Benefits to the host metabolism resulting from Saccharomyces boulardii (Sb) supplementation have been described; however, no study has investigated the effects of this supplementation on aerobic metabolism and performance during physical exercise. Thus, in the present study, we addressed the effects of Sb [...] Read more.
Benefits to the host metabolism resulting from Saccharomyces boulardii (Sb) supplementation have been described; however, no study has investigated the effects of this supplementation on aerobic metabolism and performance during physical exercise. Thus, in the present study, we addressed the effects of Sb supplementation on the rate of oxygen consumption (VO2), mechanical efficiency (external work divided by VO2), and aerobic performance of rats subjected to fatiguing, incremental-speed exercise. Twenty-six male Wistar rats were randomly divided into two groups: (1) non-supplemented, in which rats received 0.1 mL of a saline solution, and (2) Sb-supplemented, in which rats received 0.1 mL of a suspension containing 8.0 log10 colony-forming units. The rats received the treatments by gavage for 10 consecutive days; they were then subjected to fatiguing treadmill running. Sb supplementation did not change the VO2 values or mechanical efficiency during submaximal exercise intensities. In contrast, at fatigue, VO2MAX was increased by 12.7% in supplemented rats compared with controls (p = 0.01). Moreover, Sb improved aerobic performance, as evidenced by a 12.4% increase in maximal running speed attained by the supplemented rats (p < 0.05). We conclude that Sb supplementation for 10 days increases VO2MAX and aerobic performance in rats. Full article
(This article belongs to the Special Issue Diet and Fatigue)
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Open AccessArticle
Inflammation, Appetite and Food Intake in Older Hospitalized Patients
Nutrients 2019, 11(9), 1986; https://doi.org/10.3390/nu11091986 - 22 Aug 2019
Abstract
The effect of inflammation on appetite and food intake has been rarely studied in humans. In this study, we examined the association of C-reactive protein (CRP), as an inflammatory marker, with appetite and food intake among older hospitalized patients. A total of 200 [...] Read more.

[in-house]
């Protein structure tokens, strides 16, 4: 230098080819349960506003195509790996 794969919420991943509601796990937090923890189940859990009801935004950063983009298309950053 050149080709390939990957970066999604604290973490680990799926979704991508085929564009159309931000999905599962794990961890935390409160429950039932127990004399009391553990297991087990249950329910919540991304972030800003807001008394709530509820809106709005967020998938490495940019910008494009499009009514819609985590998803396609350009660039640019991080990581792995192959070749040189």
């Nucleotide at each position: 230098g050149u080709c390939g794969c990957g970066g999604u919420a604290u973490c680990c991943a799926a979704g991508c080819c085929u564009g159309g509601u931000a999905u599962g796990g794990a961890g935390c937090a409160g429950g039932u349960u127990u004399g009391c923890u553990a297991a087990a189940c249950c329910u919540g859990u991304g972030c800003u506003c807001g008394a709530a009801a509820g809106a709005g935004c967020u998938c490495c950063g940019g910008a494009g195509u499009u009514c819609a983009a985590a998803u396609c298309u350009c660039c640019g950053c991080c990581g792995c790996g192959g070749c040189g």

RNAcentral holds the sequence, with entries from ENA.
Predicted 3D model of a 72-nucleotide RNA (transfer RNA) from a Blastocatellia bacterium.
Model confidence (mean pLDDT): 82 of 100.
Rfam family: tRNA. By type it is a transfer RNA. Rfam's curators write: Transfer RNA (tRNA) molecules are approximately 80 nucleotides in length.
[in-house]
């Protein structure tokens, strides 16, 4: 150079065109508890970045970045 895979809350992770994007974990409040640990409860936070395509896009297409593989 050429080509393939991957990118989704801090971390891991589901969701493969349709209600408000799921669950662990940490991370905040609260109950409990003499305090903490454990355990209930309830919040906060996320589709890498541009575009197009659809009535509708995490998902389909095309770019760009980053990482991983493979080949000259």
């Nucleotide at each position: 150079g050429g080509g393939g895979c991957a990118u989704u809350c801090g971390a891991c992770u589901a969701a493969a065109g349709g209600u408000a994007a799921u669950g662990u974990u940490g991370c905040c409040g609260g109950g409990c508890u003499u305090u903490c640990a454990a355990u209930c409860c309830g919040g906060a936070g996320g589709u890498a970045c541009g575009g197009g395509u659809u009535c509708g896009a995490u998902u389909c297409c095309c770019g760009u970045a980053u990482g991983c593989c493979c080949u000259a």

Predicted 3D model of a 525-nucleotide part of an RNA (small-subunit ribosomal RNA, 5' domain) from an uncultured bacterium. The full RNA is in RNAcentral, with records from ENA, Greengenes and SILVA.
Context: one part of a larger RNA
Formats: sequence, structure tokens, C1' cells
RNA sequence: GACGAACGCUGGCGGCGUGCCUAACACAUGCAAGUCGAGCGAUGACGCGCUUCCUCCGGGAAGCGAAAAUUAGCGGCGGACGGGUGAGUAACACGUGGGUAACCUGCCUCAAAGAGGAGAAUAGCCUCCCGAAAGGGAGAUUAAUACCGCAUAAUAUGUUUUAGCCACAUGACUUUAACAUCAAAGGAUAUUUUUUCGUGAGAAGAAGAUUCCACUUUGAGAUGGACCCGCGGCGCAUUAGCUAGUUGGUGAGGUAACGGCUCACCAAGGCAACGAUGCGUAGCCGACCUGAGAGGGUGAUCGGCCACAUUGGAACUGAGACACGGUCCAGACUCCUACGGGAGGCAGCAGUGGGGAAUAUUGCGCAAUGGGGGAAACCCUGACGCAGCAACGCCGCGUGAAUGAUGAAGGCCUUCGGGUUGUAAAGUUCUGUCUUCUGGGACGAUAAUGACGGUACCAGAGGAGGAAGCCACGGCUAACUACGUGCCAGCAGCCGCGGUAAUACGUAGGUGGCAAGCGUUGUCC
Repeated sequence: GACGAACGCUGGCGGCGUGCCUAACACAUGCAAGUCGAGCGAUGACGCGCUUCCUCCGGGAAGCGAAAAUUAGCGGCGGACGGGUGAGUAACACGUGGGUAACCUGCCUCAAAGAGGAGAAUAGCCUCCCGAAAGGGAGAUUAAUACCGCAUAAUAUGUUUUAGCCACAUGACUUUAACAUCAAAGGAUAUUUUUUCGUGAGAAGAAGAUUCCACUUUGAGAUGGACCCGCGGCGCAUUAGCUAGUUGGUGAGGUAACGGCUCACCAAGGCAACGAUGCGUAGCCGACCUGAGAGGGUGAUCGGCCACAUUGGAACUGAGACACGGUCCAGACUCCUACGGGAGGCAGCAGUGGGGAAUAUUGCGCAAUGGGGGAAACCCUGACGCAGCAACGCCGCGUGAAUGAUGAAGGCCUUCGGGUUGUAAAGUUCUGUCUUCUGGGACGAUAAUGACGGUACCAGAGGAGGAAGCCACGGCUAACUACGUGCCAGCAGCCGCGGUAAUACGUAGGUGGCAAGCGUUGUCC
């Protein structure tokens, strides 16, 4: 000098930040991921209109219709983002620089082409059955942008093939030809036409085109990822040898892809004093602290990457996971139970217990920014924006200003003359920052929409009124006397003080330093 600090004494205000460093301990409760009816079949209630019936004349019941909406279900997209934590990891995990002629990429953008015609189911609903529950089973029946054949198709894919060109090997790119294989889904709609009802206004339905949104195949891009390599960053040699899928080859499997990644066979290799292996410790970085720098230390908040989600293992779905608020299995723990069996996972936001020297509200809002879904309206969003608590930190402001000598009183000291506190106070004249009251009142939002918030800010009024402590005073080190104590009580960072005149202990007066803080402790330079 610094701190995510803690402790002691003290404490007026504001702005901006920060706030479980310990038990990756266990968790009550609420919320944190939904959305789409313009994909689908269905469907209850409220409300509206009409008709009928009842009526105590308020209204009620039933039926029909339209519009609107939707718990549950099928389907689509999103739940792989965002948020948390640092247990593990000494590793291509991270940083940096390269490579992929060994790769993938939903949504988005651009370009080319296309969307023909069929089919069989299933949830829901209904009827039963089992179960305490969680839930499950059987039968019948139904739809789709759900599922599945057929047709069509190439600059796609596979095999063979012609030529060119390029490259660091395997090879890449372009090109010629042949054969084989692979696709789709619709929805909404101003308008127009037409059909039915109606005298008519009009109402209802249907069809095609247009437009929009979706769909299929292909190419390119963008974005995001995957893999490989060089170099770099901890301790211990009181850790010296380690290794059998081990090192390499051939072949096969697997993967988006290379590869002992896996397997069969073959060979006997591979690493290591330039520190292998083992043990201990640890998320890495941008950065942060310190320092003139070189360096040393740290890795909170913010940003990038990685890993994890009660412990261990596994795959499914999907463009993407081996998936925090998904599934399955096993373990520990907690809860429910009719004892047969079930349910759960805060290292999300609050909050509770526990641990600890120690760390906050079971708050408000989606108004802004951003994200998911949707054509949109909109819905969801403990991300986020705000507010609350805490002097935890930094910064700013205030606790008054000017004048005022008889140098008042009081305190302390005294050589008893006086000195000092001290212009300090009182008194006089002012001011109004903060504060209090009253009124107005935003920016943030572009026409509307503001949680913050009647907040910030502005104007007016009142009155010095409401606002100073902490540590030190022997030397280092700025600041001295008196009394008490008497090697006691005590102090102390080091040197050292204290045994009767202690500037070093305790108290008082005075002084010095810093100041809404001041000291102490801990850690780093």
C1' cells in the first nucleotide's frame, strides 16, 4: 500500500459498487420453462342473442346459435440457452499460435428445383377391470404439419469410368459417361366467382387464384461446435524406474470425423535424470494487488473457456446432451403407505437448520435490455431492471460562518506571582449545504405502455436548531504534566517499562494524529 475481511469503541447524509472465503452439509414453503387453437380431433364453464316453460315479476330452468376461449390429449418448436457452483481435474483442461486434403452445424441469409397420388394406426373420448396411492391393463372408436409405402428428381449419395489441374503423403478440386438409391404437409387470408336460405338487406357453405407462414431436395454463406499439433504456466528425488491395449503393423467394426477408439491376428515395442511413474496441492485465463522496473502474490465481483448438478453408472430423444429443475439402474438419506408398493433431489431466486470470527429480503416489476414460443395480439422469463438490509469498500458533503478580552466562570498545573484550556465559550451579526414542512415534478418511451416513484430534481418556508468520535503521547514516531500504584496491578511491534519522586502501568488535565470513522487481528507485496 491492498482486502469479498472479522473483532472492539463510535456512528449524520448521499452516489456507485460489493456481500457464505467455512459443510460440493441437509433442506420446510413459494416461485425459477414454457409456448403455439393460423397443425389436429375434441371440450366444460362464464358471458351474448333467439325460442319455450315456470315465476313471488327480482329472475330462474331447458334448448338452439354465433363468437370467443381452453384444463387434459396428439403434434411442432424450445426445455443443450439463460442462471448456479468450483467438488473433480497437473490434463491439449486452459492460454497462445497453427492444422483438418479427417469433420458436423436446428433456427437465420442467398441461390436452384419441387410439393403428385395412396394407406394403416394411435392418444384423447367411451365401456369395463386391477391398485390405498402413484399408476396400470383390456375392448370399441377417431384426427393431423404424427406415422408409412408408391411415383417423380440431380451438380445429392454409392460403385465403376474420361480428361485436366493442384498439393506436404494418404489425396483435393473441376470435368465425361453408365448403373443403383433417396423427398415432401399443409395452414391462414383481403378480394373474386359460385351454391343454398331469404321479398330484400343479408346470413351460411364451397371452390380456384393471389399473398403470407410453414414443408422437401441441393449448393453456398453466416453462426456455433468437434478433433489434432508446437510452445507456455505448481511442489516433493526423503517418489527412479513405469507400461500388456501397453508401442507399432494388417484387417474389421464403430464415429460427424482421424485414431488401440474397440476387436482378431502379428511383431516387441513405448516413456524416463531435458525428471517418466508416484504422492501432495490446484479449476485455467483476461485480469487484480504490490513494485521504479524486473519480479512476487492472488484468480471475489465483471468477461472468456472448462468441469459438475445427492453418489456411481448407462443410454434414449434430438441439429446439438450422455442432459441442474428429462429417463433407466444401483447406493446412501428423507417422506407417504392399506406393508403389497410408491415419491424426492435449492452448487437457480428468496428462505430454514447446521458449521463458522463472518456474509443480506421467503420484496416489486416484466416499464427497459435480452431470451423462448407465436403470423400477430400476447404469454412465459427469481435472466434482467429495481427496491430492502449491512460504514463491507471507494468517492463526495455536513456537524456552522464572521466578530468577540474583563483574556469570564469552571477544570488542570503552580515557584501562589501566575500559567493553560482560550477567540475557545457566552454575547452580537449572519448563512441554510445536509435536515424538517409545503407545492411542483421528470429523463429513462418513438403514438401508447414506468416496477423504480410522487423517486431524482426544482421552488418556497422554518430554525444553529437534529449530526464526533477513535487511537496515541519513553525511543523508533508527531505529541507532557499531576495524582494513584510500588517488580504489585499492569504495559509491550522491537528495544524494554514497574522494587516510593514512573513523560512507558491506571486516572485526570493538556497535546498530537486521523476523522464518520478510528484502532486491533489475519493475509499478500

The effect of inflammation on appetite and food intake has been rarely studied in humans. In this study, we examined the association of C-reactive protein (CRP), as an inflammatory marker, with appetite and food intake among older hospitalized patients. A total of 200 older individuals, who were consecutively admitted to a geriatric acute care ward, participated in this prospective observational study. Appetite was evaluated using the Edmonton Symptom Assessment System (ESAS) and the Simplified Nutritional Appetite Questionnaire (SNAQ), respectively. Food intake was measured according to plate diagram method and participants were categorized as having food intake <75% and ≥75% of meals served. Nutritional status was evaluated using the Mini Nutritional Assessment Short Form (MNA-SF). In addition, serum CRP was analyzed and the levels >3.0 (mg/dL) were considered as moderate to severe inflammation. Of total population with mean age 81.4 ± 6.6 years (62.5% females), 51 (25.5%) had no inflammation and 88 (44.0%) and 61 (30.5%) had mild and moderate to severe inflammation, respectively. According to MNA-SF, 9.0% and 60.0% had normal nutritional status or a risk of malnutrition, respectively, whereas 31.0% were malnourished. Based on the SNAQ-appetite-question, 32.5% of the patients demonstrated poor and very poor appetite whereas 23.5% reported severe loss of appetite according to ESAS. Ninety-five (48.0%) of the participants had food intake <75% of the meals offered. Significant associations between SNAQ-appetite (p = 0.003) and ESAS-appetite (p = 0.013) scores and CRP levels were observed. In addition, significant differences were observed in CRP levels between intake ≥75% and <75% of meals served (p < 0.001). Furthermore, there were significant associations between appetite and nutritional status whereas malnourished older patients demonstrated a decreased appetite compared to those with normal nutritional status (p = 0.011). In a regression analysis, inflammation was the major independent risk factor for patients’ appetite (p = 0.003) and food intake (p = 0.011) whereas other variables such as infection (p = 0.960), chronic inflammatory diseases (p = 0.371), age (p = 0.679) and gender (p = 0.447) do not show any impact on appetite. Our findings confirm that poor appetite and low food intake are associated with inflammation in older hospitalized patients, suggesting that inflammation may contribute an important aspect to the development of malnutrition in these patients. Full article